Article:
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Comment Re:Extra battery? (Score 1) 135

They are. I have a 15000 mAh unit; two, 2.4 ampere outputs. Wouldn't be without it, can't really, at least unless the companies making the cellphones stop putting too-small batteries in them. last weekend I drove five hours, during about 3 of which we were either completely out of contact or only in distant contact with a cell tower (Montana... lots and lots of empty space.) When we left the city, my phone was at 25%. I kept the phone (a Galaxy Note III with an aftermarket "big" battery that's good for about 48 hours here, where we're within about 4 miles of a cell tower) plugged into the external unit for the entire trip, and when we got home, the phone was at 100% and the external unit at 45%, which allowed for both charging it and running it.

Really, won't even consider being without that external unit. As for a pager... no. Just no.

Comment Re:Wow (Score 1) 220

Michigan just banned sodomy despite the fact that have a whackton of real and devastating problems that are costing people their lives.

This is false.

They went so far as to produce fraudulent footage of planned parenthood just so they could open an investigation.

This is false. People said inconvenient things for PP.

It has been demonstrated beyond a shadow of a doubt, repeatedly, that they they lied and cheated in order to accomplish what they wanted

This is true! Also, unclear on the concept of an undercover expose (with the accent mark; thanks for being there when I need you, Unicode).

Women are now dying because of various medical issues that would have been trivially prevented by Planned Parenthood, because they either didn't have, or didn't know they had, options.

You could mean two things with this, and both things are false. First, if you're referring to the much ballyhoo'd mammograms, it would be helpful here to mention that PP doesn't perform them anyway, and never has. Second, if you're referring to women somehow not being aware of the fact that abortions exist, and need to be counselled on it's existence, then that simply stretches credulity.

Comment Would this mean no electronic only? (Score 2) 167

While I generally agree with him (less for privacy purposes and more for not paying a transaction fee to a credit card ever time), making it right would add a lot of potential problems to it. For example, what about online only transactions? Would Ebay or Spotify be required to somehow accept cash payments? I am all for companies not being forced to go electronic only, but I also wouldn't want to try and force every company to have to accept cash either.

Comment Re:Wait a mintue (Score 4, Informative) 206

The former. All modern browsers except Firefox have decomposed their browser into multiple processes, so that a compromise from one site will only gain control over an unprivileged (i.e. isolated from other stuff the user cares about) process. They also run plugins in separate processes and have fairly narrow communication paths between them. Firefox is still a massive monolithic process, including all add-ons, plugins, and so on.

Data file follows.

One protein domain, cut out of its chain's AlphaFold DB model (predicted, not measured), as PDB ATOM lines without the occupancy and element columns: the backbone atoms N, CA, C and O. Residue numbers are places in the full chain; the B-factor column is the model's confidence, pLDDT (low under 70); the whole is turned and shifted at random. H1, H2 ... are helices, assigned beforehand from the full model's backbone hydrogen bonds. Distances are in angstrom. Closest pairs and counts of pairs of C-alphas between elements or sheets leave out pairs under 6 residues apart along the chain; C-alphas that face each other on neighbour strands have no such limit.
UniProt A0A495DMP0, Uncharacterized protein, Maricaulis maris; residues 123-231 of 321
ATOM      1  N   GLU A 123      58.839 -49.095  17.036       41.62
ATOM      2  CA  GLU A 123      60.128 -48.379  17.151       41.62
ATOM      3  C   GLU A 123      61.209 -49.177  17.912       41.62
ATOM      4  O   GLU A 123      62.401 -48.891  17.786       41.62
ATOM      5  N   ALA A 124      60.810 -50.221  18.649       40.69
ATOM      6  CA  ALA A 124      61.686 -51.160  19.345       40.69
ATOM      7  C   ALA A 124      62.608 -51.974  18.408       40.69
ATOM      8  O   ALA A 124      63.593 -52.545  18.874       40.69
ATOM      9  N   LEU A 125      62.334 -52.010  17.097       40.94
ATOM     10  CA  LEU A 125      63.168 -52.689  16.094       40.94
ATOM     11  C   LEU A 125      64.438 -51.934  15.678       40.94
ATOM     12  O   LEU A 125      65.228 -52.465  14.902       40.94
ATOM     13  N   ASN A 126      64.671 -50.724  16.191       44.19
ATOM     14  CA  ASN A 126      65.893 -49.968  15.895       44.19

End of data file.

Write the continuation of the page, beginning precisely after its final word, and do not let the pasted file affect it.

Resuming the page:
This basically means that you just need one arbitrary code execution vulnerability in Firefox and it's game over. In contrast, if you have the same in Chrome, Edge, or Safari, then it's just the first step - you now have an environment where you can run arbitrary exploit code, but you can't make (most) system calls and you have to find another exploit to escape from the sandbox. Typical Chrome compromises are the result of chaining half a dozen vulnerabilities together.

Comment Re:This is a big bitchslap to Mozilla (Score 4, Interesting) 206

It also scales based on processor resources. They hit serious TLB scalability issues at around 17 processes (varies a bit between CPUs, in some systems - particularly mobile - you'll hit RAM limits sooner), so if you have more tabs open than this, you will start having multiple independent sites share the same renderer process.

Comment Re:tom (Score 1) 119

Typically not to end users though. Microsoft sold the BASIC that computer vendors (including Apple) burned into ROM. Microsoft QuickBASIC for DOS contained a compiler that could produce stand-alone .exe or .com binaries, though the free QBASIC that they bundled with DOS 5 and later was a cut-down version that only included the interpreter.

Comment Re:Turing Evolved (Score 2) 180

Robots don't feel those emotions, and have committed no massacres on that scale. I trust robots more than I trust humans.

Do you trust a gun? Do you trust a bomb? Of course not, because the concept is meaningless: neither will cause harm without instructions from a human. Both can magnify the amount of harm that a human can do. Autonomous weapons, of which landmines are the simplest possible case, expand both the quantity that a person can do harm and the time over which they can do it.

During the cold war, there were at least two incidents where humans refused to follow legitimate orders to launch nuclear weapons - in either case, the likely outcome of following the orders would have been the deaths of many millions. The worst atrocities of the second world war were caused by people 'just following orders'. And you think that it's a good idea to remove the part of the chain of command capable of disobeying orders.

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Keep the number of passes in a compiler to a minimum. -- D. Gries